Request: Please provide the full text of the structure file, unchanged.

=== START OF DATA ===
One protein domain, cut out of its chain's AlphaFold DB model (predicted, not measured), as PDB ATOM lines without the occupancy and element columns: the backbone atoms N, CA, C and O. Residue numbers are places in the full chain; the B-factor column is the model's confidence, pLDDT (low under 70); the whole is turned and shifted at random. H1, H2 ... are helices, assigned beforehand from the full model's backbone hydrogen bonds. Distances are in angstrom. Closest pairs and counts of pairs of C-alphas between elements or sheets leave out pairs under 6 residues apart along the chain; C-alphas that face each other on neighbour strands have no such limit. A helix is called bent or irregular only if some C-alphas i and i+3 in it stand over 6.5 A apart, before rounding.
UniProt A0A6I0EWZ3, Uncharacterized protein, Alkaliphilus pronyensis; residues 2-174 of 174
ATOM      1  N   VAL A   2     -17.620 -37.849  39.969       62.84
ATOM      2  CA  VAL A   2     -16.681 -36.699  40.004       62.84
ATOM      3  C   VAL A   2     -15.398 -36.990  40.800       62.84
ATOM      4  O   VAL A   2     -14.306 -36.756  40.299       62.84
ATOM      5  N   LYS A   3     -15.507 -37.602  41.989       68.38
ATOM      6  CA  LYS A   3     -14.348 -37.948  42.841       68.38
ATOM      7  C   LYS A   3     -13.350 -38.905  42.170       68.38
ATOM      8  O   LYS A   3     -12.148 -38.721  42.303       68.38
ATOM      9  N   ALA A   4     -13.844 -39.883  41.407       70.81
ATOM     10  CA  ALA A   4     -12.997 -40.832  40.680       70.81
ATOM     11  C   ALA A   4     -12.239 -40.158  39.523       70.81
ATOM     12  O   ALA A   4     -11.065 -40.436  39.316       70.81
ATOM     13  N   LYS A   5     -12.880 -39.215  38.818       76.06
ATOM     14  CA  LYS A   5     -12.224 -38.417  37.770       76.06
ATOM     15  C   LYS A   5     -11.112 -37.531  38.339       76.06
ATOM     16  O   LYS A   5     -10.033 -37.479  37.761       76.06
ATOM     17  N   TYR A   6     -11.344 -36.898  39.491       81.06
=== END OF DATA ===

One protein domain, cut out of its chain's AlphaFold DB model (predicted, not measured), as PDB ATOM lines without the occupancy and element columns: the backbone atoms N, CA, C and O. Residue numbers are places in the full chain; the B-factor column is the model's confidence, pLDDT (low under 70); the whole is turned and shifted at random. H1, H2 ... are helices, assigned beforehand from the full model's backbone hydrogen bonds. Distances are in angstrom. Closest pairs and counts of pairs of C-alphas between elements or sheets leave out pairs under 6 residues apart along the chain; C-alphas that face each other on neighbour strands have no such limit. A helix is called bent or irregular only if some C-alphas i and i+3 in it stand over 6.5 A apart, before rounding.
UniProt A0A6I0EWZ3, Uncharacterized protein, Alkaliphilus pronyensis; residues 2-174 of 174
ATOM      1  N   VAL A   2     -17.620 -37.849  39.969       62.84
ATOM      2  CA  VAL A   2     -16.681 -36.699  40.004       62.84
ATOM      3  C   VAL A   2     -15.398 -36.990  40.800       62.84
ATOM      4  O   VAL A   2     -14.306 -36.756  40.299       62.84
ATOM      5  N   LYS A   3     -15.507 -37.602  41.989       68.38
ATOM      6  CA  LYS A   3     -14.348 -37.948  42.841       68.38
ATOM      7  C   LYS A   3     -13.350 -38.905  42.170       68.38
ATOM      8  O   LYS A   3     -12.148 -38.721  42.303       68.38
ATOM      9  N   ALA A   4     -13.844 -39.883  41.407       70.81
ATOM     10  CA  ALA A   4     -12.997 -40.832  40.680       70.81
ATOM     11  C   ALA A   4     -12.239 -40.158  39.523       70.81
ATOM     12  O   ALA A   4     -11.065 -40.436  39.316       70.81
ATOM     13  N   LYS A   5     -12.880 -39.215  38.818       76.06
ATOM     14  CA  LYS A   5     -12.224 -38.417  37.770       76.06
ATOM     15  C   LYS A   5     -11.112 -37.531  38.339       76.06
ATOM     16  O   LYS A   5     -10.033 -37.479  37.761       76.06
ATOM     17  N   TYR A   6     -11.344 -36.898  39.491       81.06